Georgia First Lady Sandra Deal visits Alice Coachman Elementary School in Albany Monday to promote the state’s “Stop Means Stop” campaign to educate Georgia’s motorists about the potentially deadly issue of illegally passing stopped school buses. Harris Blackwood, the director of the Governor’s Office of Highway Safety, who accompanied Deal, said that since 1995, 11 Georgia school children had died as the result of being struck by vehicles illegally passing stopped school buses.
ALBANY, Ga. -- Citing the deaths of 11 school children since 1995, Georgia first lady Sandra Deal and Governor's Office of Highway Safety Director Harris Blackwood brought their school bus safety campaign to Alice Coachman Elementary School Monday.
The "Stop Means Stop" campaign seeks to educate Georgia motorists about the potential deadly issue of illegally passing stopped school buses that are either picking up or discharging children.
"We've had 11 fatalities of children since 1995 and three in the last five years alone," Blackwood said. "That's too many."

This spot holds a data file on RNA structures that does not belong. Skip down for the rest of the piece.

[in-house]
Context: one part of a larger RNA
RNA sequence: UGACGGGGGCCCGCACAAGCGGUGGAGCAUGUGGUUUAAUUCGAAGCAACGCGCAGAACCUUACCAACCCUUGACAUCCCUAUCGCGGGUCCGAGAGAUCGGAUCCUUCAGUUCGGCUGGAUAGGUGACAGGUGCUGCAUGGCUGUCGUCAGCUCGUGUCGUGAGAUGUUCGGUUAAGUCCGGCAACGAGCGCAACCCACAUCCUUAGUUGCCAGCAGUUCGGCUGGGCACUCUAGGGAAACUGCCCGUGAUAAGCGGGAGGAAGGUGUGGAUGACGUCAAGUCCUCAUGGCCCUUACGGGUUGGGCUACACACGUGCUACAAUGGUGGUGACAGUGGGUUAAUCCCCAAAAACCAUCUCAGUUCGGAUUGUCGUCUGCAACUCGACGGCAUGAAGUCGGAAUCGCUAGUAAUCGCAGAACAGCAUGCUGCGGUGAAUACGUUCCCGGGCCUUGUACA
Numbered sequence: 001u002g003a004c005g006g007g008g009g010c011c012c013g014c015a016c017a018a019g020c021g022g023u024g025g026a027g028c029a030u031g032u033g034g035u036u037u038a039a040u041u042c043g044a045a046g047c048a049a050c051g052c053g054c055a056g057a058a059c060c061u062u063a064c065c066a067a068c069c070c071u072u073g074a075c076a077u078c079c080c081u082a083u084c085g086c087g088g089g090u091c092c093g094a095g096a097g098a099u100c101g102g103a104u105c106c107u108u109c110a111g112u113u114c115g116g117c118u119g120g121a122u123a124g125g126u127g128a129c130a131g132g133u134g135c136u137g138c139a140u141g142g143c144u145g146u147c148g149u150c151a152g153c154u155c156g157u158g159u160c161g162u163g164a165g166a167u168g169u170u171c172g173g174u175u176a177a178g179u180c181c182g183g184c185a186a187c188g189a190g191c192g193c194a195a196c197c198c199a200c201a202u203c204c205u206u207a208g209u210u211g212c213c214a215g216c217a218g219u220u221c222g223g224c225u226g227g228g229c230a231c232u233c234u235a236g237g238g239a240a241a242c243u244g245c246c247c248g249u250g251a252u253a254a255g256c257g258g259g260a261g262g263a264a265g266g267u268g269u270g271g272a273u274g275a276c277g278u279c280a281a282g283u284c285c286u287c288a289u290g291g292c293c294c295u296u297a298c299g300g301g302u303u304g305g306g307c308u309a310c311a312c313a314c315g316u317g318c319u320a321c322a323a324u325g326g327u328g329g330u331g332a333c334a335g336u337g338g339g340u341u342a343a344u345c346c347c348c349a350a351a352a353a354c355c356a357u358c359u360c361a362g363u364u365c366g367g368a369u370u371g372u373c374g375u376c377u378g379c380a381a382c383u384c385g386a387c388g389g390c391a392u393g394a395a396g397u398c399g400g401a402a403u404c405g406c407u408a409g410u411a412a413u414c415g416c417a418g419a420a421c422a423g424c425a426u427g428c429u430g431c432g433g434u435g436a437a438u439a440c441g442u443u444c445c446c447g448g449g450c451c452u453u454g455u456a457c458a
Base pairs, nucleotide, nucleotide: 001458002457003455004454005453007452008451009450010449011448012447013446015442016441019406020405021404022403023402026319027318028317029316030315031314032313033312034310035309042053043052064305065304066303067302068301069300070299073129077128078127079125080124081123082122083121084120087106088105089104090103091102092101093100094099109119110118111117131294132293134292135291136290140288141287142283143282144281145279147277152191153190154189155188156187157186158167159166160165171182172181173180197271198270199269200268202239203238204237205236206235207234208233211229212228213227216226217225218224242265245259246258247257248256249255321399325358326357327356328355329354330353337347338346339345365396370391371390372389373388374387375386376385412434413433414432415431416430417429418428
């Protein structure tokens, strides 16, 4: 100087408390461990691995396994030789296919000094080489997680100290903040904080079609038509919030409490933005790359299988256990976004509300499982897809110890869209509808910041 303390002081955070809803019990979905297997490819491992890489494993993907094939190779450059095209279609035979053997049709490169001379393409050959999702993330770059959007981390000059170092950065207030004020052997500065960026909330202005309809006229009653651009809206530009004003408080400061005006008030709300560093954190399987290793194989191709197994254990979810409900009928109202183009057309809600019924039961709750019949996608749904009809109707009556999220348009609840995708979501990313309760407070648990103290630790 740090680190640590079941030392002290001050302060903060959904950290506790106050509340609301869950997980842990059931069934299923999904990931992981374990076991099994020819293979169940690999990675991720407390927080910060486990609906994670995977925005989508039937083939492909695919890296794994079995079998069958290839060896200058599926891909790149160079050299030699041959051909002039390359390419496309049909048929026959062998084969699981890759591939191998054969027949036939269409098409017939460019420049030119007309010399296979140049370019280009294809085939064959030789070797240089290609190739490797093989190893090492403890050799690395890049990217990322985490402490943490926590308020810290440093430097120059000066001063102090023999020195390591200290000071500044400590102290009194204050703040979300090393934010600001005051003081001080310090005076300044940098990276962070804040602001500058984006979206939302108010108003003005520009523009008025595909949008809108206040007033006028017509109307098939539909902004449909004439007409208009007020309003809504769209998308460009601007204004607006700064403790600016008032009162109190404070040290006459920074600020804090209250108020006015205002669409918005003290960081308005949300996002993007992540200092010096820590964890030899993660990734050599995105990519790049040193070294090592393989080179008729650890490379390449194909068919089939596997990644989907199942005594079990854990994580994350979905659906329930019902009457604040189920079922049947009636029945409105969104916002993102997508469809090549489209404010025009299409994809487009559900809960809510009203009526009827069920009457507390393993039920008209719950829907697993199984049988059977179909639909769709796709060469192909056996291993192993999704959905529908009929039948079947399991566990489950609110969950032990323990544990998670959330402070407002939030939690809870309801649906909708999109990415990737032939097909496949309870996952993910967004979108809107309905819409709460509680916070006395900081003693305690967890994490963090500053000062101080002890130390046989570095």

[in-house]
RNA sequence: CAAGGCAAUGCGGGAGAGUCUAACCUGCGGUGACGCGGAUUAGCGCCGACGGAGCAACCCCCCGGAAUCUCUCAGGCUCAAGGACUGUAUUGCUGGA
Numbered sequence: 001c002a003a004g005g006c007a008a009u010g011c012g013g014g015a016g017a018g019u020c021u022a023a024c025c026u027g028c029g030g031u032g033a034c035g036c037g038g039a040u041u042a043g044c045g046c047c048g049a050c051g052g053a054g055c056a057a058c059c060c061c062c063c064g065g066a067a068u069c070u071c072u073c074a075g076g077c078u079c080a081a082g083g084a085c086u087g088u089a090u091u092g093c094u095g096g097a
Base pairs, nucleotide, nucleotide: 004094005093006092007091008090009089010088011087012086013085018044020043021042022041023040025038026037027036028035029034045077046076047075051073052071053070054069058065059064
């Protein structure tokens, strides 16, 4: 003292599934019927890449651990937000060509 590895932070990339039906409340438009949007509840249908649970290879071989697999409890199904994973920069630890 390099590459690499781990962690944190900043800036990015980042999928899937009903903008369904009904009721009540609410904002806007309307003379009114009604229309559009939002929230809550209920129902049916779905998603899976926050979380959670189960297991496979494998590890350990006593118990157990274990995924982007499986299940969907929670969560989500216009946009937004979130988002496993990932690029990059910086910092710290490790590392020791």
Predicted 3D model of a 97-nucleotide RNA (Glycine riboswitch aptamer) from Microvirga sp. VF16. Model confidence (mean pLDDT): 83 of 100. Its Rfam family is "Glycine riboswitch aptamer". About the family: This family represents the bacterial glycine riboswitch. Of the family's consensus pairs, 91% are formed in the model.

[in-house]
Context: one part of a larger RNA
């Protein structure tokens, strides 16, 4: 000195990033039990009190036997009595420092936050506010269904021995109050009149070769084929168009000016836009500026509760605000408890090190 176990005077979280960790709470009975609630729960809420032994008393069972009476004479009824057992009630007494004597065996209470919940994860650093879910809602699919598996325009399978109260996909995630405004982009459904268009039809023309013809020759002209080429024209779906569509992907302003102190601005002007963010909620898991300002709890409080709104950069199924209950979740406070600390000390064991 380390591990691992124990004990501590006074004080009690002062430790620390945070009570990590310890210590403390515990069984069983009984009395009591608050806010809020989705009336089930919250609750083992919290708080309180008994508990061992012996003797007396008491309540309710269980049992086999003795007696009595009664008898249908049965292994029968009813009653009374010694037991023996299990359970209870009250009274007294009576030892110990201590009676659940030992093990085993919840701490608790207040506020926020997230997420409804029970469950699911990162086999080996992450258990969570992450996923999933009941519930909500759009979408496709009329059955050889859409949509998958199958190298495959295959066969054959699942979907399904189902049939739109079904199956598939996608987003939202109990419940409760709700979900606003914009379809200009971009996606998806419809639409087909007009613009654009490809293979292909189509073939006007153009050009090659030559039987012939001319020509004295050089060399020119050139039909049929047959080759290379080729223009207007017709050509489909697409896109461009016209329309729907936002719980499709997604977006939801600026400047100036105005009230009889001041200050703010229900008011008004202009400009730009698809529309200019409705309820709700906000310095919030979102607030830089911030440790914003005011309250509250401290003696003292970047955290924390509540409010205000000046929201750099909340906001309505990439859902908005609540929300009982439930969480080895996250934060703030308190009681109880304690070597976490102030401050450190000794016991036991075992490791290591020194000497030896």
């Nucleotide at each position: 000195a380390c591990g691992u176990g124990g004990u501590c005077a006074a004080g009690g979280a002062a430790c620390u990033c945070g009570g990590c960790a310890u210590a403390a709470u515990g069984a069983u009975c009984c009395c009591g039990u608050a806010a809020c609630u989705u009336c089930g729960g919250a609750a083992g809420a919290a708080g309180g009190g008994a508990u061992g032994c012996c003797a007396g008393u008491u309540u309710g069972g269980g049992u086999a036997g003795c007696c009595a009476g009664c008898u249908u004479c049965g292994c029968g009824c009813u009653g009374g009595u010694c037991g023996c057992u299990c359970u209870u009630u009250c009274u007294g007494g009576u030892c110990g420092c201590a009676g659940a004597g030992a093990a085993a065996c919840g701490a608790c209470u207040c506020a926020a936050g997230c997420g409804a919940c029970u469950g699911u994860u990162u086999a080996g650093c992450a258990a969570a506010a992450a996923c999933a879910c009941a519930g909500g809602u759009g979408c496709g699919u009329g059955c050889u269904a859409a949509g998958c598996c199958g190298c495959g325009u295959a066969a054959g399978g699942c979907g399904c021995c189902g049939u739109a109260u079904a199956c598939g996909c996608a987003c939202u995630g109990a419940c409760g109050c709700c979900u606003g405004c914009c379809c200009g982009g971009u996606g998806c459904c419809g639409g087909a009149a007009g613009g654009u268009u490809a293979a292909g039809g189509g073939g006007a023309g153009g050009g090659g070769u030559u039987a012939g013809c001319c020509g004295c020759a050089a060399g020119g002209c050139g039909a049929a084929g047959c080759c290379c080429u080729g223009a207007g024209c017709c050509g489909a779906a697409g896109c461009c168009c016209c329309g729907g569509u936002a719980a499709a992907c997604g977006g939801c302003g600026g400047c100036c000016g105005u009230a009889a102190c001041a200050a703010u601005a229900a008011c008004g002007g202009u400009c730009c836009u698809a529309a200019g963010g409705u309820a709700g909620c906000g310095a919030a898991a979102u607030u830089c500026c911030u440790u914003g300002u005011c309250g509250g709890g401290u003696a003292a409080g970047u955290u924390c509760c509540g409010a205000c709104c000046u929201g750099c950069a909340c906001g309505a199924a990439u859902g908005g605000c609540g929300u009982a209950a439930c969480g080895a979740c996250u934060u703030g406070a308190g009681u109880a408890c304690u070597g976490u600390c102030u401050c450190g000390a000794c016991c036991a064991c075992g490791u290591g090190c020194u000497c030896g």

During a voluntary one-day survey in May, data collected by school districts statewide showed that 7,349 vehicles illegally passed school busses in a total of 4,222 incidences. The numbers were likely higher because not all of the state's 178 school districts with bus programs turned in data.
"We want to protect our children at all costs," Deal said. "If we can prevent fatalities we should do so, and that is why we are here today.
"The safety of our children is a top priority."
Georgia law states: "The driver of a vehicle meeting or overtaking from either direction any school bus stopped on the highway shall stop before reaching such school bus when there are in operation on the school bus the visual signals, and such driver shall not proceed until the school bus resumes motion or the visual signals are no longer actuated."